... spring, a thrust was made at the Editor of the Journal, on the authority it was said of Mr. Hackley, late a member from Herkimer, who (so Thompson said) had authorised him to tell the people, that Mr. Bunce was unworthy of confidence:—nay, to make use of a number of debasing epithets,—such as would quadrate with the palate of Roe or Thompson, much better than that of a gentleman like Mr. Hackley. But as this gentleman has declined appearing in the book, and certainly ...
— A Review and Exposition, of the Falsehoods and Misrepresentations, of a Pamphlet Addressed to the Republicans of the County of Saratoga, Signed, "A Citizen" • An Elector

... the opening line, he had confidence, it seems, that his play would go down with the public uncommonly well,[86] ...
— Plutarch's Morals • Plutarch

... hiding himself behind his newspaper. Our hero opened his lips to add further comment, but something in the way the paper crackled caused him to close them and turn back to his bitter survey of the Hudson. And the confounded fellow had invited his confidence, too! ...
— What's-His-Name • George Barr McCutcheon

... other side. Lady Caroline was happily married to the Right Hon. William Lamb, afterward Lord Melbourne, and destined to be the first prime minister of Queen Victoria. He was an easy-going, genial man of the world who placed too much confidence in the honor of his wife. She, on the other hand, was a sentimental fool, always restless, always in search of some new excitement. She thought herself a poet, and scribbled verses, which her friends politely admired, and from which they escaped as soon as possible. When she first met Byron, ...
— Famous Affinities of History, Vol 1-4, Complete - The Romance of Devotion • Lyndon Orr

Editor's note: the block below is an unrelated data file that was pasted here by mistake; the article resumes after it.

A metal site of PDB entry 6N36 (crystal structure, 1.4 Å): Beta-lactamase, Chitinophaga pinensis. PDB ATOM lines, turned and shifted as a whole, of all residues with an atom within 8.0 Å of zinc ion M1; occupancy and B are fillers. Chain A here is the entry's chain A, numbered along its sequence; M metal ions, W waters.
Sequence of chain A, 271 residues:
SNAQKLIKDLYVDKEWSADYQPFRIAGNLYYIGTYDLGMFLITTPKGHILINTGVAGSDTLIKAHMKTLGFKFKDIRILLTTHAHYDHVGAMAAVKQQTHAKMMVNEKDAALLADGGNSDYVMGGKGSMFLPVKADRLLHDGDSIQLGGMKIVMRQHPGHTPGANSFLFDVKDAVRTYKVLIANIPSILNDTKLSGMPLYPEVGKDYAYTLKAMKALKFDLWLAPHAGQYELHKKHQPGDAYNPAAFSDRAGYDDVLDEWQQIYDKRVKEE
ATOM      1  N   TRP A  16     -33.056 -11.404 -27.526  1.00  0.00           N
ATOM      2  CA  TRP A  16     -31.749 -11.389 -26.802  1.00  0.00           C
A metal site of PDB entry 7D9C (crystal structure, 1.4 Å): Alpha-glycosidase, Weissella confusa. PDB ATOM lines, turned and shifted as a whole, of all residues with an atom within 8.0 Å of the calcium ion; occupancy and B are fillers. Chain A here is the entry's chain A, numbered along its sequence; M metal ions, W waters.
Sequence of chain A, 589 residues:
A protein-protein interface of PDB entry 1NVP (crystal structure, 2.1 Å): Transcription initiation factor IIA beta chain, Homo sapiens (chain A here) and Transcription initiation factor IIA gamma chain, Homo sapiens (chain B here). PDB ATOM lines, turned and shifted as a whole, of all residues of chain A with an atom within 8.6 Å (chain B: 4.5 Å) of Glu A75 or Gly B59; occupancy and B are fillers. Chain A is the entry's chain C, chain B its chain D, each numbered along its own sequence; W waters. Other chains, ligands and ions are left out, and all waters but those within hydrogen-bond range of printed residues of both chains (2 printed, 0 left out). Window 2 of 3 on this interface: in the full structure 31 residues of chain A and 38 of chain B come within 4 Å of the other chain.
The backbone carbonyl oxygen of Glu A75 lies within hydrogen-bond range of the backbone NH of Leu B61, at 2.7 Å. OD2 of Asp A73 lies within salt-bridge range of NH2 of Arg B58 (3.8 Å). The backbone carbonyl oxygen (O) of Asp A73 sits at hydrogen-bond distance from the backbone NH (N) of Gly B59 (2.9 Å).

... affection for him, he had always had an unquestioning confidence in his father. It was his earliest recollection, and he still retained it to almost a childish extent. There had always been plenty. His own allowance, from time to time increased, though never extravagant, had always been ample, and on the one occasion when he had grievously exceeded it the excess ...
— David Harum - A Story of American Life • Edward Noyes Westcott

... thought. He shows no reverence for Issara, And Indra is to him a fairy tale. He grudgeth to the gods a sacrifice And sheddeth tears at immolated lambs. Oh no! he's not religious. If he were, His ills could easily be cured by faith, By confidence in ...
— The Buddha - A Drama in Five Acts and Four Interludes • Paul Carus

... this; and Harcourt had more than an inkling. His path in life was chosen, and he had much self-confidence that he had chosen it well. He had never doubted much, and since he had once determined had never doubted at all. He had worked hard, and was prepared to work hard; not trusting over much in his own talents, but trusting greatly in his own industry. But Bertram, with double ...
— The Bertrams • Anthony Trollope

... provided for, or that some of our institutions may be advantageously exchanged for others, the plan of which you have in mind, consider whether your age, and experience, and standing as an instructor are such as to enable you to place confidence ...
— The Teacher • Jacob Abbott

... delightful filial task. The readers' enjoyment and profit of the result will not be the full measure of my gratitude to Mr. James H. Hyde, the author of the Foundation, to President Lowell, and to him whose confidence in me persuaded me to it. But I hope these enjoyments and profits will add something to what I ...
— The French in the Heart of America • John Finley



Words linked to "Confidence" :   confidence game, confident, vote of confidence, secret, friendship, timid, unsure, security, certainty, confidential, friendly relationship, incertain, trust, certain, hopefulness, uncertain, diffidence, confide, shy, sure, diffident